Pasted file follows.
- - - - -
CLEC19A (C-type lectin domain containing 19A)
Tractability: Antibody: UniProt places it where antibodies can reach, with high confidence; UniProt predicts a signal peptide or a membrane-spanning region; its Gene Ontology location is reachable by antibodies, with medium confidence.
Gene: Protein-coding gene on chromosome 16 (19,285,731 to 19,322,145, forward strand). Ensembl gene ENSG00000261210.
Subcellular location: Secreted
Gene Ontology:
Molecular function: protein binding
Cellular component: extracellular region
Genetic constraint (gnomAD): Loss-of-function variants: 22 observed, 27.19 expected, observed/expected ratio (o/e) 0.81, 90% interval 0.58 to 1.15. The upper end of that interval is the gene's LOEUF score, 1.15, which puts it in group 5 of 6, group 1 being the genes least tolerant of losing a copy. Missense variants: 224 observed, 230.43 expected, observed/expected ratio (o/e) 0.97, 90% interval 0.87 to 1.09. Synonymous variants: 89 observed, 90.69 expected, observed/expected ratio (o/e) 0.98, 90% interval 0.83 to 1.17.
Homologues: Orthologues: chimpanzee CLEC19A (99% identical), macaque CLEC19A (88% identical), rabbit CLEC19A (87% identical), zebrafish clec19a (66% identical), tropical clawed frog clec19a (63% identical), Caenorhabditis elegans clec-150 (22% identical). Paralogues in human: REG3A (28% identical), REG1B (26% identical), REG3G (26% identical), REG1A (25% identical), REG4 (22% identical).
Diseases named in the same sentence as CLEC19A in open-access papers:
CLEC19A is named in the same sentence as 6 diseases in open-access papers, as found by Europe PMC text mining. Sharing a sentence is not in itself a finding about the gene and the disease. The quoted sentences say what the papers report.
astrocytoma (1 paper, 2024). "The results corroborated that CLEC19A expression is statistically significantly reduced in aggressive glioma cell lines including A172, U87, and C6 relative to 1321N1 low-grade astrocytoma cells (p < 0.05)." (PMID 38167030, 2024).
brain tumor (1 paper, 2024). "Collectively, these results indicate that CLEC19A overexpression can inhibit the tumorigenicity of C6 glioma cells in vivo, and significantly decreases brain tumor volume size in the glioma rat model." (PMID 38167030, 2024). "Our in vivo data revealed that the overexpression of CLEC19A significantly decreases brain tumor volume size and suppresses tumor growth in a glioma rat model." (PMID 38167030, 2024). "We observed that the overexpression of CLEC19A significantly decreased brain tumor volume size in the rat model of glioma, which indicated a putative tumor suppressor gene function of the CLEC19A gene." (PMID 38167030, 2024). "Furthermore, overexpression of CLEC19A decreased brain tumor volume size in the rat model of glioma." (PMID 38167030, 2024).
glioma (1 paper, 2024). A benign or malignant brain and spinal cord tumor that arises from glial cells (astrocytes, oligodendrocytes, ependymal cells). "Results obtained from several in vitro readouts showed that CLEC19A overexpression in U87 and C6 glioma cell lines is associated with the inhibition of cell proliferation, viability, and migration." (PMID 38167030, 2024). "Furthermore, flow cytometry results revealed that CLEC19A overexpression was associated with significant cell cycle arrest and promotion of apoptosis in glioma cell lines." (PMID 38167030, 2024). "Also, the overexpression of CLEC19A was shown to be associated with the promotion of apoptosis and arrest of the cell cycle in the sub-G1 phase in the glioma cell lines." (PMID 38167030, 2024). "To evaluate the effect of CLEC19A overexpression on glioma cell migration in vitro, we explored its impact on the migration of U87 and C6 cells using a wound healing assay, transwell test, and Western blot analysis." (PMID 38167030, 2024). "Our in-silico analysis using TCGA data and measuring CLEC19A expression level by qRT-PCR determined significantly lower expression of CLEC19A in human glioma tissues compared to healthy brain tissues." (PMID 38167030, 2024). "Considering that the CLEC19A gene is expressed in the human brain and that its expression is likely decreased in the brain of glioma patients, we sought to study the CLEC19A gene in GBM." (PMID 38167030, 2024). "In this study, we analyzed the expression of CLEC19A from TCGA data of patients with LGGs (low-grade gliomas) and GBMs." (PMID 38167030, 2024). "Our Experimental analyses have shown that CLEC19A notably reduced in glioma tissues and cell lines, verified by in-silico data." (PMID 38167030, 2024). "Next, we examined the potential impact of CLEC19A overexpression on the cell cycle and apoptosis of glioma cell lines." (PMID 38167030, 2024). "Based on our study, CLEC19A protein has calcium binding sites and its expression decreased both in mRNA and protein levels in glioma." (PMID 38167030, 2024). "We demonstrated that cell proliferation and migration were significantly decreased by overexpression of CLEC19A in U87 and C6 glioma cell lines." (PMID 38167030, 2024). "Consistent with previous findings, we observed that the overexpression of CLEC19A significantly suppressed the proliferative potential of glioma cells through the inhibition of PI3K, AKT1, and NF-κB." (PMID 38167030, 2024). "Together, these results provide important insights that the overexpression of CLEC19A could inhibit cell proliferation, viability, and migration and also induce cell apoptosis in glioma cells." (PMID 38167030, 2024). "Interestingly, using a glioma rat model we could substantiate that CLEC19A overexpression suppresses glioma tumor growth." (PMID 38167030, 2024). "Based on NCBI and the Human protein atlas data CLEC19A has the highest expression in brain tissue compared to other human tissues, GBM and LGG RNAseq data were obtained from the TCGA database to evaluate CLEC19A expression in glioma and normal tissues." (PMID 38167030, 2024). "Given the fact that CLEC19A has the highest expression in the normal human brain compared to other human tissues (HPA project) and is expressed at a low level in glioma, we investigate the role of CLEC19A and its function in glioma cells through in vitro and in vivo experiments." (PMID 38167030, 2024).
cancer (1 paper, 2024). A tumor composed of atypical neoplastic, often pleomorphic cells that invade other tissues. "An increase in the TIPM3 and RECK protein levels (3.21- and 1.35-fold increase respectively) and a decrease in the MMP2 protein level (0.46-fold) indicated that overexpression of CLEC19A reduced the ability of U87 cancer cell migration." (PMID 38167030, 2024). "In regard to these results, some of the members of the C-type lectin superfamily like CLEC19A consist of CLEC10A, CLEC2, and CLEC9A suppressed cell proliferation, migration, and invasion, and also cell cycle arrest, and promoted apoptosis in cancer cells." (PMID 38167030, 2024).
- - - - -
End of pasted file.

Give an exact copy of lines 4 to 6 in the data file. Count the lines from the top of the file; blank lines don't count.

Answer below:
Subcellular location: Secreted
Gene Ontology:
Molecular function: protein binding